- The Washington Times - Friday, July 2, 2004

Sen. John Kerry’s latest scheme to raise the quality of life for America’s poor is to raise the minimum wage from $5.15 an hour to $7 an hour. “Don’t you think as an American value of fairness that if a president can go out and fight for four years to provide over a trillion dollars in tax cuts to the wealthiest people in America, we can fight for a few years to raise the minimum wage for the poorest people in America?” he asked. Mr. Kerry is long on rhetoric but short on substance. Set aside for a moment the fact that most of the “wealthiest people in America” are actually small-business owners, a point we made last week. Rather, let’s examine Mr. Kerry’s sweeping portrait of minimum-wage earners as the “poorest people in America.”

Of the 1.5 percent of the workforce that earns the minimum wage or below (about 2.1 million people), more than half are under age 25. More than 500,000 of them are between the ages of 16 and 19, which means that they likely live with a parent or relative, are in school and work part-time for extra pocket change. Many of the rest of them are in entry-level or temporary jobs, which means they likely will get raises in the future. (Indeed, a study of minimum-wage earners revealed that 63 percent saw their wages increase over a year.) As the Wall Street Journal notes: “Three-fifths are in the leisure and hospitality industry, which means in jobs that often come with tips in addition to wages.” Furthermore, unmarried workers are more likely to earn the minimum wage or less than their married counterparts. And finally, only 15 percent of those earning the minimum wage or below are lone earners with children.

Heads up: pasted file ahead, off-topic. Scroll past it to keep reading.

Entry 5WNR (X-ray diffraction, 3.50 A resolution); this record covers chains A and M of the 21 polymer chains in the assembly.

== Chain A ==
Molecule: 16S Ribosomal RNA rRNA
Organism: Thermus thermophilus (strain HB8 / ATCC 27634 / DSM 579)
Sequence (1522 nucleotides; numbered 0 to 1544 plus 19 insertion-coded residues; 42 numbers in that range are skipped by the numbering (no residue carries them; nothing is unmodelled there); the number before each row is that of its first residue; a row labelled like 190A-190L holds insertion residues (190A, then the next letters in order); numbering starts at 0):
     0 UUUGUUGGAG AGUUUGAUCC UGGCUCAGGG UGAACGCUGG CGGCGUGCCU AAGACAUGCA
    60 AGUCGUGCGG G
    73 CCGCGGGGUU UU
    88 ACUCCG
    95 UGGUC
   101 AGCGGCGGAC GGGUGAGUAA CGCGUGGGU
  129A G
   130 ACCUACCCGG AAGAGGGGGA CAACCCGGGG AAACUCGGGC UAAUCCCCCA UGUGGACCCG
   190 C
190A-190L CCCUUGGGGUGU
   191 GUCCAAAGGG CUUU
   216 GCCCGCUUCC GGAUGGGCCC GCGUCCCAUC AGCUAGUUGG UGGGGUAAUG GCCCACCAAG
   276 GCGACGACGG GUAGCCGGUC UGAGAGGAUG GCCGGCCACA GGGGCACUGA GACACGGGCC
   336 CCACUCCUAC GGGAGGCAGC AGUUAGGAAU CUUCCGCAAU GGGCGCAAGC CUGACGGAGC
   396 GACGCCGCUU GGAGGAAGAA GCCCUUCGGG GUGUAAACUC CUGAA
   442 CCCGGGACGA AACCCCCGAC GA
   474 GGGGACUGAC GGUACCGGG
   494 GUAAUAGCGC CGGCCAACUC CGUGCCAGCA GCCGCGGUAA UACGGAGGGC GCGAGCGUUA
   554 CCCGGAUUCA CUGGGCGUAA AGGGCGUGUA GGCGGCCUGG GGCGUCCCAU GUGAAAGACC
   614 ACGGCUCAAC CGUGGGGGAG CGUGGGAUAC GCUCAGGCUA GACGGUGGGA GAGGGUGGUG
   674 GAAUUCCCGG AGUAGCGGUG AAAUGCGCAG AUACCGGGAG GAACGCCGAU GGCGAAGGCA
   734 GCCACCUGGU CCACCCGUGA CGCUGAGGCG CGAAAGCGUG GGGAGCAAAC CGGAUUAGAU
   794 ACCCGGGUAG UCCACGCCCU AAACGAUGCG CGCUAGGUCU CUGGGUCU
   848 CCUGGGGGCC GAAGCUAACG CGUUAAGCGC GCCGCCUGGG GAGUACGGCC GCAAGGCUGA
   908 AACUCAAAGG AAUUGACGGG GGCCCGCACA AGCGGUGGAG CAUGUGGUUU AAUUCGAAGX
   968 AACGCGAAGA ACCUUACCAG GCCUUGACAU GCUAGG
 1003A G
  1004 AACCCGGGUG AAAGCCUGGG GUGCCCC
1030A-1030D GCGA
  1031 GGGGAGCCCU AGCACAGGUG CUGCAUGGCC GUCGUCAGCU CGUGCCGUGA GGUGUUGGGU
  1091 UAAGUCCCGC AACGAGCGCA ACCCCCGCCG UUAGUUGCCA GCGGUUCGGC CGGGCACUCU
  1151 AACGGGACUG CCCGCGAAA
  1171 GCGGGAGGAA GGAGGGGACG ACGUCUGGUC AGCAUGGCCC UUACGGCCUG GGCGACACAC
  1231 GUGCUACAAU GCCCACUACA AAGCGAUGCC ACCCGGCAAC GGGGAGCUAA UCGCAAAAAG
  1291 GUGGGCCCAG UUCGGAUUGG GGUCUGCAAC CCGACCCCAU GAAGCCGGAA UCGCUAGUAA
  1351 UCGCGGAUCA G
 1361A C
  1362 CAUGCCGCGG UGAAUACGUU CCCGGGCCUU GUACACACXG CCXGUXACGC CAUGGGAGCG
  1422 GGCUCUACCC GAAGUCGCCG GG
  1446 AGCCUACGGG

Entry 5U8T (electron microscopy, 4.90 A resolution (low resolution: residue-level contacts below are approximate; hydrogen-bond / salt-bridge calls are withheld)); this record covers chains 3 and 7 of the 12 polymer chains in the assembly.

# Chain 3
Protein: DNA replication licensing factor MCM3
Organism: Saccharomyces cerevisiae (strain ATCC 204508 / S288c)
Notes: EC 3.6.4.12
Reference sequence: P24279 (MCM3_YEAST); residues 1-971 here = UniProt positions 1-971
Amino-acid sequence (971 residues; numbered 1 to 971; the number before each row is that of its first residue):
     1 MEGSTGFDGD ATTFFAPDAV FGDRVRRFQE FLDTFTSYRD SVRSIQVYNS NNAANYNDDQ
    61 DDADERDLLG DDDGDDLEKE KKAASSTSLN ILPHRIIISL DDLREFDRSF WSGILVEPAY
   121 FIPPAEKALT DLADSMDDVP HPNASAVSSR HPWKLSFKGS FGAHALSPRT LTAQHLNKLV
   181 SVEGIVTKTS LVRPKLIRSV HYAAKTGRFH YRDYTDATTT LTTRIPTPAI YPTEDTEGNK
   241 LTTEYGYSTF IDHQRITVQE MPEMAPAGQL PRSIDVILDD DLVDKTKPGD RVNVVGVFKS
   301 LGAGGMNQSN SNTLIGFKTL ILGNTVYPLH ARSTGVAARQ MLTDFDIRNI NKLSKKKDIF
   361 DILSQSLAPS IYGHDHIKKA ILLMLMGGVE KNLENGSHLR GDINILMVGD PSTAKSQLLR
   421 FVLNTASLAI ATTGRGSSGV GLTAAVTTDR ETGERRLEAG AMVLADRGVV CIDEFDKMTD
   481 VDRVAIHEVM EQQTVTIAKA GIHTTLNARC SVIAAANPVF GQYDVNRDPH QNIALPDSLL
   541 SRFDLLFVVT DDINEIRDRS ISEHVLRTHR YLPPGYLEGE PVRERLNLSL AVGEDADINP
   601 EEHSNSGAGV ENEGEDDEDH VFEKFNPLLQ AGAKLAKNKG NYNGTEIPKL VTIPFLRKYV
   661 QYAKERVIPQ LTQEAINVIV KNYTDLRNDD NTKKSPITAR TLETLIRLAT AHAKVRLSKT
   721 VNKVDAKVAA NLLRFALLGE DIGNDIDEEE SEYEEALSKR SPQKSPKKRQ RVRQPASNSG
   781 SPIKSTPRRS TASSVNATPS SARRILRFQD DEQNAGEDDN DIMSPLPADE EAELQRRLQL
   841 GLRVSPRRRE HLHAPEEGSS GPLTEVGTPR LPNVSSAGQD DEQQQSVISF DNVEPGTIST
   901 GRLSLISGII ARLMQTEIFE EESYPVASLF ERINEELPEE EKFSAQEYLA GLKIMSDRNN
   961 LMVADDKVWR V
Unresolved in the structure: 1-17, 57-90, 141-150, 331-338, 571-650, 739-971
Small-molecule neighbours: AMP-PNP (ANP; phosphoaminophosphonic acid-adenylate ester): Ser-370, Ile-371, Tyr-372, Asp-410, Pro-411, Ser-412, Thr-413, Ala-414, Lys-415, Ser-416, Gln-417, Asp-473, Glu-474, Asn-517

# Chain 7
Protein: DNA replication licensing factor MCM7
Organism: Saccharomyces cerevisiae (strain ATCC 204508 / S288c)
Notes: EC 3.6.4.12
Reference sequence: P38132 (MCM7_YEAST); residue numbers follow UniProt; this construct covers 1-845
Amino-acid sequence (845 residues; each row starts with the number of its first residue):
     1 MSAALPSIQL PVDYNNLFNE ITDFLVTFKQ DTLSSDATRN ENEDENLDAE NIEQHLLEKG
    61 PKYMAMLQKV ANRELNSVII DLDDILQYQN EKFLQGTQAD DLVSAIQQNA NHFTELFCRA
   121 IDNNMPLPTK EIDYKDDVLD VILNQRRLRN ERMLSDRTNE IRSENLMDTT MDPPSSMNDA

Still, Mr. Kerry insists, “I’m running for president to build a stronger economy that lifts up families and expands opportunity for hard-working Americans.”

Instead of helping the poor, Mr. Kerry’s minimum-wage increase, along with his other economic plans, would kick many of them out of the job market. Only John Kerry could view that as championing the poor.


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